We have to understand that Jesus’ original audience would have been shocked to hear a story about a 30-, 60-, and 100-fold harvest. In the agrarian setting of Jesus’ day, a four- to ten-fold harvest would have been considered normal. A 15-fold harvest would have been exceptional. The numbers Jesus throws out sound nothing short of miraculous. No one at the time would have been thinking, “What can I do to make sure that I’m one of the 100-fold crowd and not part the underachieving 30-fold crowd?” Instead, they would have wondered to themselves, “Who is this sower, and what makes him so powerful that he can grow such a bountiful harvest?” That’s the question we should be asking, too.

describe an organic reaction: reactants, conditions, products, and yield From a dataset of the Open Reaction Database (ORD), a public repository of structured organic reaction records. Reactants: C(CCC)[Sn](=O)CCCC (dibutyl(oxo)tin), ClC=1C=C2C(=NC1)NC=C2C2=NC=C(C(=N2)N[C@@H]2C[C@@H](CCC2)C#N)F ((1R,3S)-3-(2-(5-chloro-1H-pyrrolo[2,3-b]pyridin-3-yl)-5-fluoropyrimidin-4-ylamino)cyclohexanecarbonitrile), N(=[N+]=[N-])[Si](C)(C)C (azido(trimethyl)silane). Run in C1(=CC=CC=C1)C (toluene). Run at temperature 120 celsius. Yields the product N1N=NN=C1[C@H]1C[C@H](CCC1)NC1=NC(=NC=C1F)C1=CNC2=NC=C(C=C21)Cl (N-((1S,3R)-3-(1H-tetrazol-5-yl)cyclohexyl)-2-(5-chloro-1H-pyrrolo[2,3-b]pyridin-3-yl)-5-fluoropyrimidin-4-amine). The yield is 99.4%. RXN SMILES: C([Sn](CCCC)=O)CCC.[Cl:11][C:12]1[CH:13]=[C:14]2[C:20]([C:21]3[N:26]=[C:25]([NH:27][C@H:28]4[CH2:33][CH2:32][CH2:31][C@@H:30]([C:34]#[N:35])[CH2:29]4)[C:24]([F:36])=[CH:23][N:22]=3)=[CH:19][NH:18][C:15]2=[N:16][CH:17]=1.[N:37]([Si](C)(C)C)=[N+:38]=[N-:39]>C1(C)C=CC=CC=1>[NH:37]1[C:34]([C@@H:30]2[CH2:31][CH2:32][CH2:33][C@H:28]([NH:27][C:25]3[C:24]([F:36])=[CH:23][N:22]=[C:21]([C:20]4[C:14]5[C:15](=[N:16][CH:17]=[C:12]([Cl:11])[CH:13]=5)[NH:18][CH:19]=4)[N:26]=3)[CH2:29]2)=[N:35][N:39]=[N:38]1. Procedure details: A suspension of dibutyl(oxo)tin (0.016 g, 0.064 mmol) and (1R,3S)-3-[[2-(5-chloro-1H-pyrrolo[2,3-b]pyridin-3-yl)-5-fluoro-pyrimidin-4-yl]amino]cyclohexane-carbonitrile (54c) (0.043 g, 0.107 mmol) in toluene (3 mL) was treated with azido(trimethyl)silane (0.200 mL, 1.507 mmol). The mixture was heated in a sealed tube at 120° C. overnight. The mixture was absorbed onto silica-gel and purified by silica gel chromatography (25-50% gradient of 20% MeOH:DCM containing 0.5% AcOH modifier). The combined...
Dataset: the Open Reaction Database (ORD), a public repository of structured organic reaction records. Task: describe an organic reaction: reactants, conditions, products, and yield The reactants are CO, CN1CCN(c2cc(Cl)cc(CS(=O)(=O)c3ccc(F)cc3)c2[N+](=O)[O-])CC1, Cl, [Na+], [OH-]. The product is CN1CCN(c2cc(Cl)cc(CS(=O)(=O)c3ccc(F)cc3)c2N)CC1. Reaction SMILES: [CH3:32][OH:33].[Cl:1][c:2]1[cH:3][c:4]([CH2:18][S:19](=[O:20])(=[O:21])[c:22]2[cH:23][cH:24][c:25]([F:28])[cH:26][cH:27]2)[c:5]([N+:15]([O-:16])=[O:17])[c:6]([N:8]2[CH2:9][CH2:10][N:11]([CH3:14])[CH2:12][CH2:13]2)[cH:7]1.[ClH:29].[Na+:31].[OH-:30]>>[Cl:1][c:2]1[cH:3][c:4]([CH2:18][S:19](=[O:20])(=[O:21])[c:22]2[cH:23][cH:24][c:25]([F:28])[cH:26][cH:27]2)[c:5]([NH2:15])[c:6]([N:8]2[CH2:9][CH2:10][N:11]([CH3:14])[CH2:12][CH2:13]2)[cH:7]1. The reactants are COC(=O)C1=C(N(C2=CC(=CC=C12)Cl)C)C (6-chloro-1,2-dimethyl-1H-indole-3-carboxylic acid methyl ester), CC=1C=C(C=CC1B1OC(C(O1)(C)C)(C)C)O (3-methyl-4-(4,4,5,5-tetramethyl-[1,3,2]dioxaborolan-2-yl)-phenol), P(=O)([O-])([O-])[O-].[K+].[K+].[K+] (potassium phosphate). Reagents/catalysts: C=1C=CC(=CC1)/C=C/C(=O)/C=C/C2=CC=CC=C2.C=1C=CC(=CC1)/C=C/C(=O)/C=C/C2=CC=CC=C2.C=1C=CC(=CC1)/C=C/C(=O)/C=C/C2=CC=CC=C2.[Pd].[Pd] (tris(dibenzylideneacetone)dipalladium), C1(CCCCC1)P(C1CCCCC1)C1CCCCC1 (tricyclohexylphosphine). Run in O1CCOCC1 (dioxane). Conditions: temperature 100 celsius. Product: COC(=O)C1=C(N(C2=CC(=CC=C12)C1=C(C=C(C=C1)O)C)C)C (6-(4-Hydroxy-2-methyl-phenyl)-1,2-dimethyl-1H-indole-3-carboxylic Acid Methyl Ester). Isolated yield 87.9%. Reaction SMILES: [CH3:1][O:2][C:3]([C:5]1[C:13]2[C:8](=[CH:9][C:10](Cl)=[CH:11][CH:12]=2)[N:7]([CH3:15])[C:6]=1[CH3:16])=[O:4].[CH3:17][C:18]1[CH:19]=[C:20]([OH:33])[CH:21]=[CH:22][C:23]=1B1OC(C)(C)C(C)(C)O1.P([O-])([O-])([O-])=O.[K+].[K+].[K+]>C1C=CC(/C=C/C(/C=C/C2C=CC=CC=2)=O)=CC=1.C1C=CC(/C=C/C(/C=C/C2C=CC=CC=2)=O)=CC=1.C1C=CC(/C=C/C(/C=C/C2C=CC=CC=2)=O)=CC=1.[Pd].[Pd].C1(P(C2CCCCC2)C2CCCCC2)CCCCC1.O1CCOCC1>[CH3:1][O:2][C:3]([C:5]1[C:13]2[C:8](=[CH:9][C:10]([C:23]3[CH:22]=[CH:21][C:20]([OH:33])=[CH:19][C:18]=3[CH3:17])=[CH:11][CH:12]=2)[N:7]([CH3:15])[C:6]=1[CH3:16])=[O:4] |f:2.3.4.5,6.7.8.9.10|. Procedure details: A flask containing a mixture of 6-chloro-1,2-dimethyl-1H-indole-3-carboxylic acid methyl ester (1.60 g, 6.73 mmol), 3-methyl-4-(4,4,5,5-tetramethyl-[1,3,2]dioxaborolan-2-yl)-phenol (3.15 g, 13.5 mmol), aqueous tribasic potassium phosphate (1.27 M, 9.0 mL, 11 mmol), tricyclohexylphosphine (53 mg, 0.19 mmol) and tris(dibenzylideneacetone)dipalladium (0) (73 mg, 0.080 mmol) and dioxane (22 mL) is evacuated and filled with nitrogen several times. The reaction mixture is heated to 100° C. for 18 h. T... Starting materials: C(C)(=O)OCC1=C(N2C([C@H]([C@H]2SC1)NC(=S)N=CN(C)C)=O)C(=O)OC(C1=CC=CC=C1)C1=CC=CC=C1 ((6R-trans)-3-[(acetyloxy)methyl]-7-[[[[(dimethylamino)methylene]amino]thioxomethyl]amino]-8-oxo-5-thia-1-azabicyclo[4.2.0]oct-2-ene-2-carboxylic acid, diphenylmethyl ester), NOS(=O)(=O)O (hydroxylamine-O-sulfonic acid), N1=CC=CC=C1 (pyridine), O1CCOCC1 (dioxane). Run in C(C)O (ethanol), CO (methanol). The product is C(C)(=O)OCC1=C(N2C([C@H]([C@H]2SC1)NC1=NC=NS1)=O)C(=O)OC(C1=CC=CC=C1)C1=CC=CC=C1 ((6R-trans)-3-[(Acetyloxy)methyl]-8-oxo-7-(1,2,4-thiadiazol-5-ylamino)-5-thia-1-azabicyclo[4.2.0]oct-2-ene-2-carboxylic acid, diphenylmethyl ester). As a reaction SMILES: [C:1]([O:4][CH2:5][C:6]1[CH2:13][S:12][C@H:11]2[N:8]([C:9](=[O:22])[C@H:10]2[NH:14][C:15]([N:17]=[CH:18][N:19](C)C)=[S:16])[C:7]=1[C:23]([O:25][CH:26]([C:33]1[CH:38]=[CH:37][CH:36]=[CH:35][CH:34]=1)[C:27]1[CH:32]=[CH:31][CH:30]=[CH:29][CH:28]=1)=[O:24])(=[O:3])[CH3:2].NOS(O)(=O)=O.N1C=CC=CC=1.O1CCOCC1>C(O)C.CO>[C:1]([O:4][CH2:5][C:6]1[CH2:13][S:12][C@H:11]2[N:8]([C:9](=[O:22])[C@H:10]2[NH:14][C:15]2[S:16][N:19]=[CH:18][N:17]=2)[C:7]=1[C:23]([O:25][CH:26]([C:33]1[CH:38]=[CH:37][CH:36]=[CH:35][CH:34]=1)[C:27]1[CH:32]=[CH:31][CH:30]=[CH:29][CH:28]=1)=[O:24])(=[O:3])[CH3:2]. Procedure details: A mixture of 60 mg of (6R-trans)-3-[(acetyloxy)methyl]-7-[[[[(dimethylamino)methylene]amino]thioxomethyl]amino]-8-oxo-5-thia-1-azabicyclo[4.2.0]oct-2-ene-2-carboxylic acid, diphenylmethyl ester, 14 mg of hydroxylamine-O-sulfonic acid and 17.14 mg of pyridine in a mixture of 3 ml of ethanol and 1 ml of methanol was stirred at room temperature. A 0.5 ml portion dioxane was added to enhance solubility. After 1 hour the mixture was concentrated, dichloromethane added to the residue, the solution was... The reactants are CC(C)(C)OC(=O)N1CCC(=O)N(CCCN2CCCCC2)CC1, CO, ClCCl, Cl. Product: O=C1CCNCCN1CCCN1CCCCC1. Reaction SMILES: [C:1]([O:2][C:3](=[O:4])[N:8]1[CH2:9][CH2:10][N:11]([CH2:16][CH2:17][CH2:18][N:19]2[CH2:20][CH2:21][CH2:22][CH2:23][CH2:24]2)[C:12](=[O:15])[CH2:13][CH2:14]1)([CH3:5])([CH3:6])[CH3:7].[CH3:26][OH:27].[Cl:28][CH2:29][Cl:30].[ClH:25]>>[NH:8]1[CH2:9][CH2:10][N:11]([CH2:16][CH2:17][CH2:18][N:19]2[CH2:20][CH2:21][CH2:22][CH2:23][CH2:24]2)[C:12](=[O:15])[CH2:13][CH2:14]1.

Of course, we want to be the seed that bears fruit. We should long to be part of God’s kingdom. But without a sower, there would be no seed; and without seed there will be no fruit. The fact that we are not the sower should come as a relief. The good news is that we are not God. The good news is that God is God.
The even better news — the good news of the gospel — is that God became incarnate so that he could reconcile us to himself. Through Jesus Christ, God has invited each of his into his kingdom. He has sown the word of the kingdom in our hearts, and if we receive it, God will work in our hearts. That’s a promise. Whether it’s 30-, or 60-, or 100-fold is up to God, but whatever it is, it will be more than we could imagine or ever hope to accomplish on our own.
The Rev. Dr. Stewart Clem is assistant professor of moral theology and director of the Ashley-O’Rourke Center for Health Ministry Leadership at Aquinas Institute of Theology in St. Louis.